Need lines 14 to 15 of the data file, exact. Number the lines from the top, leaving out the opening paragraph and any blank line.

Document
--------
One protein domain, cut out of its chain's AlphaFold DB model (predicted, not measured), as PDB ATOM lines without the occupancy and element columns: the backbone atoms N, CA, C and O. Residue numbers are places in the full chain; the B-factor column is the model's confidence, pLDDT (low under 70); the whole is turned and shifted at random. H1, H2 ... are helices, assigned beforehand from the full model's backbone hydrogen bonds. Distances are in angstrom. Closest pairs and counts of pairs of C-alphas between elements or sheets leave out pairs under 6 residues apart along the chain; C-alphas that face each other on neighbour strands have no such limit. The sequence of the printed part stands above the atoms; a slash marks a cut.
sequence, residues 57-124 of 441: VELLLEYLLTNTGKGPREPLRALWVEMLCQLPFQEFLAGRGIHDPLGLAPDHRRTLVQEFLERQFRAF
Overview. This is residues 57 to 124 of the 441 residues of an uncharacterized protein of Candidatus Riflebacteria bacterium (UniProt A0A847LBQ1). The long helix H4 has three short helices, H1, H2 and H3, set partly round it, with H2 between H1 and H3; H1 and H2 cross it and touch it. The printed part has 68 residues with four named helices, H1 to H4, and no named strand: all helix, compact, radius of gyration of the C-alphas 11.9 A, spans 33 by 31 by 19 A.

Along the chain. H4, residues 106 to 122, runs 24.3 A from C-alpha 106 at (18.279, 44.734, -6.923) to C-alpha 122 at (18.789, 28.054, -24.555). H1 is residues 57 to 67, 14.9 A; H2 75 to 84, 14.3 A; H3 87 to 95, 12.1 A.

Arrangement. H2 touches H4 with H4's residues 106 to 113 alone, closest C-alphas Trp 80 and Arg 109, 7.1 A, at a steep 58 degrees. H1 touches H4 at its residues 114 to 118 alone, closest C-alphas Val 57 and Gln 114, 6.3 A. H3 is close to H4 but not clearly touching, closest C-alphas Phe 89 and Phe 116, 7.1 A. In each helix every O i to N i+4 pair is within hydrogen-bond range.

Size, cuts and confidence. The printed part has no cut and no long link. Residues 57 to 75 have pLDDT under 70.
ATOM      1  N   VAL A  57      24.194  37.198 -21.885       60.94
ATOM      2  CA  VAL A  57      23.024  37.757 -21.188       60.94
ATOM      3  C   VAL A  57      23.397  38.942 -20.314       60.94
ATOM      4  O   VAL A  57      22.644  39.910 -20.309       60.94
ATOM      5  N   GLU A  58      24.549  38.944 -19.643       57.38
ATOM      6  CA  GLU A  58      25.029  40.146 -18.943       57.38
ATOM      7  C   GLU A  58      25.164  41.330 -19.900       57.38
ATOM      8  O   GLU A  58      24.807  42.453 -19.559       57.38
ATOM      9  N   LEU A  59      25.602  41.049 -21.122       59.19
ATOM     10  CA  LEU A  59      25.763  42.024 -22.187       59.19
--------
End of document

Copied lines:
ATOM      9  N   LEU A  59      25.602  41.049 -21.122       59.19
ATOM     10  CA  LEU A  59      25.763  42.024 -22.187       59.19